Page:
(Reuters) - “More caution” was the mantra of global fund managers in July, with recommended equity allocations cut to the lowest since early 2017 and suggested cash holdings increased to the highest in five months, a Reuters poll showed.
With no respite from trade tariffs, fund managers remain worried about the global economy despite many major central banks shifting towards policy easing, which has pushed Wall Street stocks to record highs this month.
While falling bond yields have not yet unnerved Wall Street or international stock markets, fund managers recommended a cut in global equity allocations to an average 45.7% of the model global portfolio.
Recommended allocations at the beginning of 2019 to global equities, at an average 48.5%, were the highest in a year but have been cut gradually. July’s was the lowest since March 2017.
“Some near-term caution toward stocks is warranted given the strong gains in the first half combined with a slowing global economy, renewed trade tensions and stalled corporate profits growth,” said Alan Gayle, president of Via Nova Investment Management.
“Moreover the lack of market participation outside of the large-cap S&P 500 highlights the challenge.”
A separate Reuters survey of over 500 economists showed concerns a global economic growth rut is at risk of deepening as trade tensions between the United States and its trading partners were likely to intensify this year.
There is no evidence of a resolution to deep differences between the U.S. and China in their year-long trade war, marked by tit-for-tat tariffs. U.S. President Donald Trump on Tuesday warned China against delaying a deal as a new round of talks got underway in Shanghai.
Increasing pessimism was also clear in the July 16-30 Reuters poll of nearly 40 fund managers and chief investment officers in Europe, the United States, Britain and Japan.
Suggested allocations to cash were increased to 6.5% from 6.1% in June. That was below a near four-year high of 7.2% set in February when managers ramped up cash holdings.
But despite widespread expectations most major central banks have started - or will do so soon - on the path of easing, funds cut their recommended bond holdings to 40.9% in July from 41.3% the previous month.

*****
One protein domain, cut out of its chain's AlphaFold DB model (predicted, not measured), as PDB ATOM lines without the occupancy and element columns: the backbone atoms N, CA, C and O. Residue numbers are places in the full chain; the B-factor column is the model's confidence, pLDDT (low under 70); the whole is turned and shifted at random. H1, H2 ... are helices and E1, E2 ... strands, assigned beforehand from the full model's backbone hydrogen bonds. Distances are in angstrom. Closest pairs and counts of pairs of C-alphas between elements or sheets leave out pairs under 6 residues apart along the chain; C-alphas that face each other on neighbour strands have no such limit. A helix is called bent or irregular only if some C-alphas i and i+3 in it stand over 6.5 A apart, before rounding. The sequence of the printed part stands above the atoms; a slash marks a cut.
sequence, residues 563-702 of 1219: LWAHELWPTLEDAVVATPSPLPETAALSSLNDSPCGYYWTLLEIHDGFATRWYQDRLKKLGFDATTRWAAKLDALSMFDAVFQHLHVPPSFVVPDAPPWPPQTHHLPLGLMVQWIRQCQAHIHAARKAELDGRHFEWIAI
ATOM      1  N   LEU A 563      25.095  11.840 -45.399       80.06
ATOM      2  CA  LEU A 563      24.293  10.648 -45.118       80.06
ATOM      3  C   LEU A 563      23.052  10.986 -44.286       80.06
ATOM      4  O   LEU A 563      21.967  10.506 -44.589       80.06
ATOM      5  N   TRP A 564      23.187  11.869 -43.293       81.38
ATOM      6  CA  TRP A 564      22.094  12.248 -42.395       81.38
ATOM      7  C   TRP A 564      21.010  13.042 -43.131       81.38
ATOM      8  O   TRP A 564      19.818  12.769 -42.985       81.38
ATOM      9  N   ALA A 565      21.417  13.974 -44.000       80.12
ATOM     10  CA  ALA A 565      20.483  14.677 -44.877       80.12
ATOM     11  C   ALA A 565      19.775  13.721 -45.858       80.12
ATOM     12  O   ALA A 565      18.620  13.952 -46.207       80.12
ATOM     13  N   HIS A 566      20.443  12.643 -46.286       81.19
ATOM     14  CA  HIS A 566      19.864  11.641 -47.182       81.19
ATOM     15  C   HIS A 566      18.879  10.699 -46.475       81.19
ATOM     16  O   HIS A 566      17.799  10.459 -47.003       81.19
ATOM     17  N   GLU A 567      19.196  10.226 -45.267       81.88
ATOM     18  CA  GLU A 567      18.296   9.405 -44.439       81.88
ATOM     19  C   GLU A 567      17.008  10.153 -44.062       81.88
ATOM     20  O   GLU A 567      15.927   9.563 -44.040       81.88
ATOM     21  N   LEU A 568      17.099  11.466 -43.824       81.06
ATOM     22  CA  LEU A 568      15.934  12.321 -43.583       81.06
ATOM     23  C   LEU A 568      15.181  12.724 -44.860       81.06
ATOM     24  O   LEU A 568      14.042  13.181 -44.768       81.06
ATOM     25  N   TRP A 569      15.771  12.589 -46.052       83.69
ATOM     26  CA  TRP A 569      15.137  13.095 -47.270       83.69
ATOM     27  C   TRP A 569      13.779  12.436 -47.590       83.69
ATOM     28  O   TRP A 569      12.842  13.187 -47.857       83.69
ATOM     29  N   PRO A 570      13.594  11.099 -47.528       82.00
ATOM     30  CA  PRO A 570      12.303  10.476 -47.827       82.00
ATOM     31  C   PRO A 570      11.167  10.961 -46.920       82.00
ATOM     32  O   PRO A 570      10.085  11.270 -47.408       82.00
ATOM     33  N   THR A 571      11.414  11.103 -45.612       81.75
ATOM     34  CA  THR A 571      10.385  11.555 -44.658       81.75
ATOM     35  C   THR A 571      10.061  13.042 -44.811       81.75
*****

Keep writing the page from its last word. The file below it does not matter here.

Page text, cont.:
“We increase the allocation to cash and reduce the exposure to fixed-income ... amid the very high expectations from central banks and the very low level of interest rates,” said Filippo Casagrande, head of investments at Generali Investments Partners.
When asked where fund managers saw the most risk, the ongoing trade war was the top pick.
But a majority of respondents expected monetary policy easing to be the biggest opportunity to seek solid returns in equities, at least, provided central banks do not make a sudden shift away from current expectations.
“The markets are currently responding to the tones of central banks, which led by the Federal Reserve are all in a very dovish mood looking to offset the potential slowdown from trade wars,” said John Husselbee, head of multi-asset at Liontrust in London.
“Any central bank mood swing could spell trouble for markets as well as any signs of faltering or expansion of the trade talks.”
The U.S. Fed was expected to cut interest rates for the first time in a decade, by 25 basis points, on Wednesday amid rising risks from the trade war, according to economists a separate Reuters survey.
Echoing the findings of that survey, the latest poll showed nearly two-thirds of fund managers who answered an additional question on what the best course of action would be said the Fed should deliver a quarter-point rate cut on Wednesday.
But that is largely driven by current pricing in financial markets and the consequences of not delivering rather than a fundamental reason for policy easing.
“We expect the Fed to cut 25 basis points. However, they should hold fire until stresses and strains start to manifest more fully in the economy, thus saving their ammunition,” said Craig Hoyda, senior quantitative analyst for multi-asset strategy at Aberdeen Standard Investments.
“The market, however, will act aggressively should the Fed fail to cut.”
Additional reporting and polling by Sarmista Sen and Indradip Ghosh; Editing by Ross Finley and Janet Lawrence